North Coast 500: Police call for 'respect' as car rallies and convoys descend on Scotland tourist route

Road woes continue for communities close to the North Coast 500 as car events ramp up for summer.

Police have called for ‘respect’ from drivers on the North Coast 500 as an increase in car rallies and convoys descend on the driving route.

Often dubbed Scotland’s Route 66, the NC500 is endlessly promoted for rallies and car clubs, with it known that at least one supercar event led to drivers having their cars – including Ferraris and Buggatis – loaded onto transporters and driven north while their owners arrive at Inverness Airport, collect their vehicles and hit the road.

Hide Ad
Hide Ad

While many rallies don’t pose an issue, residents say parts of the route are like a ‘racetrack’ as groups of drivers head out together, with congestion building up as convoys struggle to keep moving on single track roads.

A car rally assembles before crossing the Kylesku Bridge on the NC500. PIC: Contributed.A car rally assembles before crossing the Kylesku Bridge on the NC500. PIC: Contributed.
A car rally assembles before crossing the Kylesku Bridge on the NC500. PIC: Contributed.
Read More
Sign up to our heritage newsletter and get all the best stories rooted in Scotla...

As the new season gets underway, Robin Pettigrew, of Lochcarron, which sits directly on the NC500, described the roads as “manic”. He said he “probably hadn’t seen them as bad”, as rallies and supercars joined motorhomes, motorcycles and cyclists.

Mr Pettigrew said: “We are now seeing a multitude of rallies and they started at least a month ago. Not all of them are misbehaving. Some of them are quite well supervised and if they are heading over the Bealach na Ba to Applecross, the groups tend to be split up.

"With other rallies, they are travelling at excessive speeds, sometimes two or three of them together and sometimes up to a dozen. There are a lot of single tracks and farm animals. NC500 is not there to be a racetrack when there are communities living alongside of it.”

Mr Pettigrew said he wanted such road events to be licensed and supervised, with speed bumps placed through villages to protect residents. He also recently authored a report that proposed a vehicle levy for those visiting the area – a proposal that has won support locally.

Applecross Community Council recently urged drivers to travel not more than two or three cars at a time on single track roads after a convoy of 16 vehicles was seen on the Bealach na Ba, where road edges are crumbling and many passing place signs are missing.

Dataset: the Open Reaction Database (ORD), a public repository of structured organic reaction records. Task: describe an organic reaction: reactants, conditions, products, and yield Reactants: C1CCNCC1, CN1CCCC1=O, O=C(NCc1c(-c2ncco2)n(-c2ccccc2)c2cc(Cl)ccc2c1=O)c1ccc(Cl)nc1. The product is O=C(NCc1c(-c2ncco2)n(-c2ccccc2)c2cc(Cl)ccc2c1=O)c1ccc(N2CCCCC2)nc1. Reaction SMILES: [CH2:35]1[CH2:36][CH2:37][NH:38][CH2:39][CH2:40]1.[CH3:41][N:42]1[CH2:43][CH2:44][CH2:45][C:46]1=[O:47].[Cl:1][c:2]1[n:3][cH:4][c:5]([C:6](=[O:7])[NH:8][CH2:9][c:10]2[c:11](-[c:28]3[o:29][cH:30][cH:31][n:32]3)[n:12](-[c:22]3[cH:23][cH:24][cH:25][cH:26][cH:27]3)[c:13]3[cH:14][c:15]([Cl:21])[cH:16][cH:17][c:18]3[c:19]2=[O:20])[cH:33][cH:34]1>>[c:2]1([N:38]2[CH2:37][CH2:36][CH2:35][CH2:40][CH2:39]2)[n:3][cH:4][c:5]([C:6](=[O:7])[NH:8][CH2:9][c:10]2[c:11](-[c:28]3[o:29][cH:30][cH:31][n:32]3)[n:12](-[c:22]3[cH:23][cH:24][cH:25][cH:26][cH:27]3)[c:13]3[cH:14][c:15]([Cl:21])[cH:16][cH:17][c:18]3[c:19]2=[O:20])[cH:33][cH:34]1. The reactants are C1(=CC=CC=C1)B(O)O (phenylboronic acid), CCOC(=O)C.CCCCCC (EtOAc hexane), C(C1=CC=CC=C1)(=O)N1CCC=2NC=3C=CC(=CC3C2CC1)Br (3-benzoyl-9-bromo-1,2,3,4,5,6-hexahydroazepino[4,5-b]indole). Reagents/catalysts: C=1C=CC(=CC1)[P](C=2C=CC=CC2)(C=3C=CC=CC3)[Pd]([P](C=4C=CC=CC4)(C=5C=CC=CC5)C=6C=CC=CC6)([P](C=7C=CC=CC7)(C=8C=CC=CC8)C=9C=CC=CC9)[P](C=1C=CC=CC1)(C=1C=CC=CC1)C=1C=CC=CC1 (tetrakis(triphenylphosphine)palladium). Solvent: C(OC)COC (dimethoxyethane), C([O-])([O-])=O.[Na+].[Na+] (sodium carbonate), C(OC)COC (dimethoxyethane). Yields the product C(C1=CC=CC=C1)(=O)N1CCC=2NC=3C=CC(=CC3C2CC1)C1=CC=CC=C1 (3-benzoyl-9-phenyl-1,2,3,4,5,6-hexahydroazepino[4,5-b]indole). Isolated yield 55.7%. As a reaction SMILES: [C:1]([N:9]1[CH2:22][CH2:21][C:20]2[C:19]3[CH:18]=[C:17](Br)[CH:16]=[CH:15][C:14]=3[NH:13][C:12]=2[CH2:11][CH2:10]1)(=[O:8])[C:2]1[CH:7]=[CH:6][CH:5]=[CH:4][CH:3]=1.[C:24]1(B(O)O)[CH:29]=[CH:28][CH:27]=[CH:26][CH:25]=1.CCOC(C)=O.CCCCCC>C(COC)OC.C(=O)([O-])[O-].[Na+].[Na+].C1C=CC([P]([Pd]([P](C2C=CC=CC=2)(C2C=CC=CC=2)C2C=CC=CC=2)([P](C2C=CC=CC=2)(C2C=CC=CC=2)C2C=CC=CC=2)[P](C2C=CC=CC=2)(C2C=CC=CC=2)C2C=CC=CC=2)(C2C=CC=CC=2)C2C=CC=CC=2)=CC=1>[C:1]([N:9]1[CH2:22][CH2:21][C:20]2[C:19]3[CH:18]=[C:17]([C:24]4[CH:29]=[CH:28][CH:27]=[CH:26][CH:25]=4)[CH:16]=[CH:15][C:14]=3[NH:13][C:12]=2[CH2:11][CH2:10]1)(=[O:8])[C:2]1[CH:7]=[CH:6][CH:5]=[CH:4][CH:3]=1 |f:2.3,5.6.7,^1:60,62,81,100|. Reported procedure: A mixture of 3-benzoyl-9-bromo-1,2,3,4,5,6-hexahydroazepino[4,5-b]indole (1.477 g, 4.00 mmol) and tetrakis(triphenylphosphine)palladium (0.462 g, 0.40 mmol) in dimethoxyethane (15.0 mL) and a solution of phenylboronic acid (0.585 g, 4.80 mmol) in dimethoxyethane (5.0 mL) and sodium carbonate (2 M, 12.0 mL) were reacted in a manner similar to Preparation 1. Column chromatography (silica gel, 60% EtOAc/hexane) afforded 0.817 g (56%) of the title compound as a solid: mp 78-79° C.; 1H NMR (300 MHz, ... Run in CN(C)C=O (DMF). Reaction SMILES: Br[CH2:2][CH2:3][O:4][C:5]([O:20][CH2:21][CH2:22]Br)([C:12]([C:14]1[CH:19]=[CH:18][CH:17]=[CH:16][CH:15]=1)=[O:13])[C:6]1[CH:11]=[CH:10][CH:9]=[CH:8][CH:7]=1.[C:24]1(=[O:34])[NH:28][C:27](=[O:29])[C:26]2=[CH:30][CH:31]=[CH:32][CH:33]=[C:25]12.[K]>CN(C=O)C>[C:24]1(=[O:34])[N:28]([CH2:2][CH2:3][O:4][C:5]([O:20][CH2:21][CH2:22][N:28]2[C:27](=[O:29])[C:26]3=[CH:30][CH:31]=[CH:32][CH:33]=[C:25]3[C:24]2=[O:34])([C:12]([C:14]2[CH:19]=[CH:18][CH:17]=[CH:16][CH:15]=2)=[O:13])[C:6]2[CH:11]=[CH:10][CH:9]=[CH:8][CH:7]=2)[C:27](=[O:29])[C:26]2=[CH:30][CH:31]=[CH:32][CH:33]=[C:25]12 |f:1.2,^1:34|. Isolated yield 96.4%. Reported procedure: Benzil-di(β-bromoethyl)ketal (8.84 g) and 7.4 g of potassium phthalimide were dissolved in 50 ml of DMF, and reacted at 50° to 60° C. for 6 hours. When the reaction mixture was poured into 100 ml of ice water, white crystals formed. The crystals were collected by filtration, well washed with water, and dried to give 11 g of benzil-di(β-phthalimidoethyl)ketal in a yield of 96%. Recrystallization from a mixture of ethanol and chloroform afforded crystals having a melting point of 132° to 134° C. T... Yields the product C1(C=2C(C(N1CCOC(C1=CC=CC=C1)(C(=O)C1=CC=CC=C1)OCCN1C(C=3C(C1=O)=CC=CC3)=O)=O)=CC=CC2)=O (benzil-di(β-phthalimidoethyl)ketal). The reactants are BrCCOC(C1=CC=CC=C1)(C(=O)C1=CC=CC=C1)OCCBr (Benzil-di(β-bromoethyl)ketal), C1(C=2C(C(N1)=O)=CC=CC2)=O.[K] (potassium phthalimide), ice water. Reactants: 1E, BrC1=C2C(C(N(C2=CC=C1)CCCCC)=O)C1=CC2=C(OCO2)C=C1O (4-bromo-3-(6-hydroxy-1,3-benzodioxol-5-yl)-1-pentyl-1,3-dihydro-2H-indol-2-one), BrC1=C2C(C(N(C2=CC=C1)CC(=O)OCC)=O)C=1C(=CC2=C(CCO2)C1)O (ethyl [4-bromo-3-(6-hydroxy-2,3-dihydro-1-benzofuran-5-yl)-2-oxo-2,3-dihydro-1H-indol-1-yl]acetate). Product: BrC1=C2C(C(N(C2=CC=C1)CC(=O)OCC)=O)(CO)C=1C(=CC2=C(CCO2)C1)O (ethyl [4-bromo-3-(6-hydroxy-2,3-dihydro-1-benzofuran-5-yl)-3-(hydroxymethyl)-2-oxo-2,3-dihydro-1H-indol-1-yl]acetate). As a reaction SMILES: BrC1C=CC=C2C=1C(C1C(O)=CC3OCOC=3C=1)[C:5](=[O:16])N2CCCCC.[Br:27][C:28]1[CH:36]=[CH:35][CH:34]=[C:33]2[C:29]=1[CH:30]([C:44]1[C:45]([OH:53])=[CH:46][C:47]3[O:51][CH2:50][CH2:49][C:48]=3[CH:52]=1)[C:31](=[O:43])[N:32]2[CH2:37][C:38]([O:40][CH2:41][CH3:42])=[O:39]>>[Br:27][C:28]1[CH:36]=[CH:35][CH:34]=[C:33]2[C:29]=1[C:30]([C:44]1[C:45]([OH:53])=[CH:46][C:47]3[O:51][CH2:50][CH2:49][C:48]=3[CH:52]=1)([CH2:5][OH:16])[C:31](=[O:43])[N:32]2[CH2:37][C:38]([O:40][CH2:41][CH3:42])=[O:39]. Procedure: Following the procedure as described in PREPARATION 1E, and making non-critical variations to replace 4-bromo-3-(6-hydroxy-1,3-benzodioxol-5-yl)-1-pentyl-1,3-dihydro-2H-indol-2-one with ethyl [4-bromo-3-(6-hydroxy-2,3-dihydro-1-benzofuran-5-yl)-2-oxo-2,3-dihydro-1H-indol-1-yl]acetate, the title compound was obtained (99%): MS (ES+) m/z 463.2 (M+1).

Last year, a convoy marked with Route 666 livery was stopped by police near Scourie, with one member charged with careless and inconsiderate driving and a report sent to the Procurator Fiscal.

A police spokesperson said: "We recognise that the Highlands and Islands, and particularly the NC500 road network, carry large numbers of local and visitor traffic. We would like to emphasise the importance respecting other road users and those who live in our communities, which can be achieved through considerate, safe and responsible driving."

Hide Ad
Hide Ad

Kris O’Neill, of Elgin, is the organiser of CannonBawz Rally, which has been running for ten years to raise money for charity. This includes for The Marfan Trust, which researches the genetic disorder that claimed the life of his brother Liam.

Mr O’Neill said around 50 cars took part in the event and that he had “worked hard” to build up good relations with businesses, communities and police. It will return to the NC500 in August.

He said: "When we started doing the NC500, there weren’t that many people on it, but the draw is now huge, it is worldwide. There was one supercar event recently and it just ripped the place up and we have to patch things up after that.

"The responsibility comes down to each group. It is for them to be sensible. It is a road that we are all sharing, it is where people live. It is up to driving groups to be sensible and respect the community.”

Marie Todd, MSP for Caithness, Sutherland and Ross, urged people to report concerns over driving on the NC500 to police.

She said: “People living on the NC500 feel disenfranchised. This is an area which prides itself on hospitality, but for those not directly employed – and actually some of those who do – the benefit can feel a little bit distant. Really there needs to be more tangible benefits to people on the route. People feel that their home is being used and marketed and they have no say or benefit from it.”

Related topics:



Want to join the conversation? Please or to comment on this article.